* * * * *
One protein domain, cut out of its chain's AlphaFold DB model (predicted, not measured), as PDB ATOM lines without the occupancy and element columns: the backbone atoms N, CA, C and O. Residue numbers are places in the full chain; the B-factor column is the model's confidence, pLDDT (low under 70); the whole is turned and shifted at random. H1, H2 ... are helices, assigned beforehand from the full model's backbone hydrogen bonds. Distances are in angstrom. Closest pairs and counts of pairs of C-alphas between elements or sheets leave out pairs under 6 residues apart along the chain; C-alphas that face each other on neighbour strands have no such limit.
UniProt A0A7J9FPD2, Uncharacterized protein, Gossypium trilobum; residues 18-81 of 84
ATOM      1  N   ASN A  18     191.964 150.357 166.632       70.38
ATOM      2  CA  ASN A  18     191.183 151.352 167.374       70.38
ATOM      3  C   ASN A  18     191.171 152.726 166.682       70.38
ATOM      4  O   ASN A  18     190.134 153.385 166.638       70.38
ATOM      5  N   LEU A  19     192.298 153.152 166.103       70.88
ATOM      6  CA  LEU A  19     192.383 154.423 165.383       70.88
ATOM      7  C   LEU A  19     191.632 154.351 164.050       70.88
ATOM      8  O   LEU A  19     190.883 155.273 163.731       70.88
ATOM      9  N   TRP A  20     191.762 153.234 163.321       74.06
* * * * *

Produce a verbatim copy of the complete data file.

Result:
One protein domain, cut out of its chain's AlphaFold DB model (predicted, not measured), as PDB ATOM lines without the occupancy and element columns: the backbone atoms N, CA, C and O. Residue numbers are places in the full chain; the B-factor column is the model's confidence, pLDDT (low under 70); the whole is turned and shifted at random. H1, H2 ... are helices, assigned beforehand from the full model's backbone hydrogen bonds. Distances are in angstrom. Closest pairs and counts of pairs of C-alphas between elements or sheets leave out pairs under 6 residues apart along the chain; C-alphas that face each other on neighbour strands have no such limit.
UniProt A0A7J9FPD2, Uncharacterized protein, Gossypium trilobum; residues 18-81 of 84
ATOM      1  N   ASN A  18     191.964 150.357 166.632       70.38
ATOM      2  CA  ASN A  18     191.183 151.352 167.374       70.38
ATOM      3  C   ASN A  18     191.171 152.726 166.682       70.38
ATOM      4  O   ASN A  18     190.134 153.385 166.638       70.38
ATOM      5  N   LEU A  19     192.298 153.152 166.103       70.88
ATOM      6  CA  LEU A  19     192.383 154.423 165.383       70.88
ATOM      7  C   LEU A  19     191.632 154.351 164.050       70.88
ATOM      8  O   LEU A  19     190.883 155.273 163.731       70.88
ATOM      9  N   TRP A  20     191.762 153.234 163.321       74.06